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Think Before Pulling Into That Blue Parking Space

September 21, 2002

Three cheers for Irvine Planning Commissioner Anthony Dragun and Police Chief Mike Berkow for bringing attention to the abuse of disabled-parking spaces ("Irvine Stalks Parking Spot Scofflaws," Sept. 16). I am the secretary for WYNGS (When You Need Group Support), a nonprofit association that aids people living with spinal cord injury. We are receiving increasing feedback about this problem and the incredible insensitivity of those people who illegally take handicapped-parking spots. They are late or lazy, or maybe they just have never taken a few minutes to consider the difficulties faced by someone who is paralyzed and finds all the handicapped spots full.

Those handicapped people have to turn around and go home, or they are faced with the prospect of maneuvering a wheelchair across a busy parking lot. Doing so can be extremely dangerous because they are harder for drivers to see. They cannot cut between cars, as an able-bodied person might. And just imagine for a moment having to park in a regular parking space, coming back to your vehicle and not being able to get in because a car is parked too close to the space where your ramp needs to come down--there is a reason why those handicapped spots are so wide.

Maybe it takes a $250 to $1,500 fine from diligent parking officers for abusers of handicapped placards and parking spaces to learn; maybe it takes more. Maybe the DMV should start tracking citations. Or maybe all it takes is a bit of awareness to avoid the fine. Have a heart and make our community a friendlier place for people who already have enough challenges to deal with. Whatever it takes, I hope that Irvine's crackdown does become a model for other communities.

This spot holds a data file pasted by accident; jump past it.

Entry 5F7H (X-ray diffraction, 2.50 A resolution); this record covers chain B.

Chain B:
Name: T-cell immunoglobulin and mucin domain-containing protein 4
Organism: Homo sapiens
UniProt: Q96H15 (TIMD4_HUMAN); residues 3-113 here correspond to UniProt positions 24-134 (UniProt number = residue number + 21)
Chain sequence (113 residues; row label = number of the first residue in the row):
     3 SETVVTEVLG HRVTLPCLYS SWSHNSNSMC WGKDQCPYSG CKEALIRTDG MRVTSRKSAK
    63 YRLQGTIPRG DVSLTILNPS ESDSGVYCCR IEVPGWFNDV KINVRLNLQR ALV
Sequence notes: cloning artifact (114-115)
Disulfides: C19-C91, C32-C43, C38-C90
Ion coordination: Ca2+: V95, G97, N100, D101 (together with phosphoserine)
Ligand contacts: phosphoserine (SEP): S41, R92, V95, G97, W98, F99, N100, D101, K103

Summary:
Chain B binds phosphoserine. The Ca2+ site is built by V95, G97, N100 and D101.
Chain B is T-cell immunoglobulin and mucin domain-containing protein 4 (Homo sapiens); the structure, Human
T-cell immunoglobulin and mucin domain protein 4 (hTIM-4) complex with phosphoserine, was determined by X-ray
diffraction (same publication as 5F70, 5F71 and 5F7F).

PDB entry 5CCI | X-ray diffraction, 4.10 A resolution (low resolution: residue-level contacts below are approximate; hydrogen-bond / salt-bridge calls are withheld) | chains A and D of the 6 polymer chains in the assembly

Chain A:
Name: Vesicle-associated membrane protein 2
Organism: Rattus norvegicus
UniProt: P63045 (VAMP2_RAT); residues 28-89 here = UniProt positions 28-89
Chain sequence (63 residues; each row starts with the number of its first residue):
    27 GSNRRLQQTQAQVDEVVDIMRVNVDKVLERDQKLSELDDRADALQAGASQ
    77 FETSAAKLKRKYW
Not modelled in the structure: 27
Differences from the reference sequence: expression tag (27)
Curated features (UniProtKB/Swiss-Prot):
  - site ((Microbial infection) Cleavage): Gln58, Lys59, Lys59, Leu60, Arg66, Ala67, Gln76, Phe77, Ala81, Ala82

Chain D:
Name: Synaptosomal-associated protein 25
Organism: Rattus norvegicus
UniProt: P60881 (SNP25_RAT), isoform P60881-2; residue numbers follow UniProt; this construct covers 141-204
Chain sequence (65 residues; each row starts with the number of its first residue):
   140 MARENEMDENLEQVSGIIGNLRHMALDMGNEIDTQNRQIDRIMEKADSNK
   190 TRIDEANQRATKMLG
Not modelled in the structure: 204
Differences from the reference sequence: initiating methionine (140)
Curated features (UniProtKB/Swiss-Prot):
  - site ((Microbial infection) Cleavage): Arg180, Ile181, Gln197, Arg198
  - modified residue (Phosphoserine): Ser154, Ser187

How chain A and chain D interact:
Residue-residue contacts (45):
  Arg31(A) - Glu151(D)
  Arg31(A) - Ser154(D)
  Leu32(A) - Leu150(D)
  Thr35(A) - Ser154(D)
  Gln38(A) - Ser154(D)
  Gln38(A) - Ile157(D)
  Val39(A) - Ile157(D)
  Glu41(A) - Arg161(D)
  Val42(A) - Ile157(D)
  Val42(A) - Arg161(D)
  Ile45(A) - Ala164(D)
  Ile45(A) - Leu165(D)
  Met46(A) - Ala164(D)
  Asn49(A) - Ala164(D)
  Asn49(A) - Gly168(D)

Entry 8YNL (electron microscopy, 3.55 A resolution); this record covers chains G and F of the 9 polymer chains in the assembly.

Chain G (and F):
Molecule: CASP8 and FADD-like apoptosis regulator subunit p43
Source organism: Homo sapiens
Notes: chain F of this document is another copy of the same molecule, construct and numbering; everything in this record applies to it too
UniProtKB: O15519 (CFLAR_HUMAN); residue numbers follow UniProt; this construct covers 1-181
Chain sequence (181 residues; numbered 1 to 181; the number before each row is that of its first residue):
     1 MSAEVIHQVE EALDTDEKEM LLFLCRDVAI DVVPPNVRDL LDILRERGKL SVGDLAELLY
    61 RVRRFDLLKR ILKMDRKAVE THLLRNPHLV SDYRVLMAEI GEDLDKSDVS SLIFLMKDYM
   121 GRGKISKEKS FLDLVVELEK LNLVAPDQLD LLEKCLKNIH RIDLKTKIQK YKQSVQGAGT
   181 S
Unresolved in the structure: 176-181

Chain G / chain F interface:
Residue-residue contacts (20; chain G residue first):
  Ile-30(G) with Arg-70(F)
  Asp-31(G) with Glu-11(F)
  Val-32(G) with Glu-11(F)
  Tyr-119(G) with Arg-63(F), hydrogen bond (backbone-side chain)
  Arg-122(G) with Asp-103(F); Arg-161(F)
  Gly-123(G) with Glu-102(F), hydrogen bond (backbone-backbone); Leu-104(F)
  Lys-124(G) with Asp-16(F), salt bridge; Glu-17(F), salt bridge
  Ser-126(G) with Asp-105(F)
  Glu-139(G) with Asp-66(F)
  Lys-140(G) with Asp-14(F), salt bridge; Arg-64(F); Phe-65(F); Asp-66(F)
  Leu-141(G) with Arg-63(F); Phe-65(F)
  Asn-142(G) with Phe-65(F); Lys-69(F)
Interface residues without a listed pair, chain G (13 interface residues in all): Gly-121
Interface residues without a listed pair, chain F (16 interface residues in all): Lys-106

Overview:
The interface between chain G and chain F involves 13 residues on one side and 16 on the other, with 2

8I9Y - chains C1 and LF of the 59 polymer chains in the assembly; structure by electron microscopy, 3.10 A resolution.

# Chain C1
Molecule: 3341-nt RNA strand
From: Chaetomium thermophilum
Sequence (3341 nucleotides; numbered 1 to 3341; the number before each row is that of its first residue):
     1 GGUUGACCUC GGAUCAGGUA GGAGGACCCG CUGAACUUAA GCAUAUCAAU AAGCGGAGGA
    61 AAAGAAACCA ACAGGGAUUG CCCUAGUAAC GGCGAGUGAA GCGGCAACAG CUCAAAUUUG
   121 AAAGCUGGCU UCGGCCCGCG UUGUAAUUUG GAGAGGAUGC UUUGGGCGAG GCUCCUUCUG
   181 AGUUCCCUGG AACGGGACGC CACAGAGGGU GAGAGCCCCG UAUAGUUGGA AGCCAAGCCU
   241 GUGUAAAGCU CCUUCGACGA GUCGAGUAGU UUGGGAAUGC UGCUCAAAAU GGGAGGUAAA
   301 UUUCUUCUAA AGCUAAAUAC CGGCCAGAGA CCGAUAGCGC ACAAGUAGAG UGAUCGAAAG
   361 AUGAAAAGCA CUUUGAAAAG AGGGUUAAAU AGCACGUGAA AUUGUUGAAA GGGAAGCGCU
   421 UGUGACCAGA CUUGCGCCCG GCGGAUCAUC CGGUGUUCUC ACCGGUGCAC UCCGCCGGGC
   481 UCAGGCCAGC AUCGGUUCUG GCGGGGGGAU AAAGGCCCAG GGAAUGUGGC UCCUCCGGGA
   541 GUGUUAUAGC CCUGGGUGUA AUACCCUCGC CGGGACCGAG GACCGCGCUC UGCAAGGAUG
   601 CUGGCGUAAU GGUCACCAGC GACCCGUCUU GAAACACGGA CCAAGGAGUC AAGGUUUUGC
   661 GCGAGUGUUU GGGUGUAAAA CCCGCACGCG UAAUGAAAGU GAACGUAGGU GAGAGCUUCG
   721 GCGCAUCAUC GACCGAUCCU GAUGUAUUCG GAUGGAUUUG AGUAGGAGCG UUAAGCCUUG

Wendy Turnbull

Woodland Hills

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Let's not forget those people who take advantage of these spaces even though the people they are meant for remain in the vehicle as passengers. Just as bad are those drivers who use these spaces so that their friends or relatives do not have to walk more than necessary while they themselves remain in the vehicle. These people have found a loophole that should be closed. All municipalities should follow the lead of Irvine and crack down on the entire problem.

Donald Smith

Temecula

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I teach at UCLA, and I regularly see students parking in handicapped-parking spaces and leaping out of their cars and sprinting off to class. I have a friend who uses her husband's handicapped pass to buy gas at service stations because she gets special consideration. She also uses it when she goes shopping. The solution is very simple. A photo of the disabled person should be on the pass and that person must be in the vehicle in order for it to be parked in a handicapped space.

Robert C. Thompson

Marina del Rey

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